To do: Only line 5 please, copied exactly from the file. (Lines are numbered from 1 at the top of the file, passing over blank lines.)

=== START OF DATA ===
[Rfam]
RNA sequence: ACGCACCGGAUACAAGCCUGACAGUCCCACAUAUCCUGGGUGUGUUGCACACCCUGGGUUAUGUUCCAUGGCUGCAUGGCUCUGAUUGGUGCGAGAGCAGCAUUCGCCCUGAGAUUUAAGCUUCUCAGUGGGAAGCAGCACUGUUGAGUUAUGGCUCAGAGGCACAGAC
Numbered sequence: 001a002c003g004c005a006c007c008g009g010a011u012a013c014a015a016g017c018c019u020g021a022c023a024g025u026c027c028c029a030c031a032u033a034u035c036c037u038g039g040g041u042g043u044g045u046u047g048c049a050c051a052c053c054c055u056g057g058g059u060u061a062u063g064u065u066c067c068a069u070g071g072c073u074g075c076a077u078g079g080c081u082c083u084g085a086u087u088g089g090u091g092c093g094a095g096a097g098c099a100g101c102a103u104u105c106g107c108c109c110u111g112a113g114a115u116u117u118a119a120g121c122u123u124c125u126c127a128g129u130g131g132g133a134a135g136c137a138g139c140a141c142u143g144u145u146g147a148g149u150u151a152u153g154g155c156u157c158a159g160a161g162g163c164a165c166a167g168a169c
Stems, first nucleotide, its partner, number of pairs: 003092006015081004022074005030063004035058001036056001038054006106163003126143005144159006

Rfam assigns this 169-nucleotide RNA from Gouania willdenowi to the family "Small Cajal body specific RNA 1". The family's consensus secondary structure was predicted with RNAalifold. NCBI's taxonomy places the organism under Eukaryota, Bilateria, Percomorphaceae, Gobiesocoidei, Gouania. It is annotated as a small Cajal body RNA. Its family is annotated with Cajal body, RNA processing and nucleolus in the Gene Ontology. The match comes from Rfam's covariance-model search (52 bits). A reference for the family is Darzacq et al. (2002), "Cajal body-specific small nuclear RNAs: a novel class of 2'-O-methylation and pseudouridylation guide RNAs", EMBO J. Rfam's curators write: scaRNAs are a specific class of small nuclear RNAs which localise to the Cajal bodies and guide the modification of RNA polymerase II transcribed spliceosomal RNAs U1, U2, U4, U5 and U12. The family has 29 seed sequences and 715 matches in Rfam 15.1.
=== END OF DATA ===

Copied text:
Rfam assigns this 169-nucleotide RNA from Gouania willdenowi to the family "Small Cajal body specific RNA 1". The family's consensus secondary structure was predicted with RNAalifold. NCBI's taxonomy places the organism under Eukaryota, Bilateria, Percomorphaceae, Gobiesocoidei, Gouania. It is annotated as a small Cajal body RNA. Its family is annotated with Cajal body, RNA processing and nucleolus in the Gene Ontology. The match comes from Rfam's covariance-model search (52 bits). A reference for the family is Darzacq et al. (2002), "Cajal body-specific small nuclear RNAs: a novel class of 2'-O-methylation and pseudouridylation guide RNAs", EMBO J. Rfam's curators write: scaRNAs are a specific class of small nuclear RNAs which localise to the Cajal bodies and guide the modification of RNA polymerase II transcribed spliceosomal RNAs U1, U2, U4, U5 and U12. The family has 29 seed sequences and 715 matches in Rfam 15.1.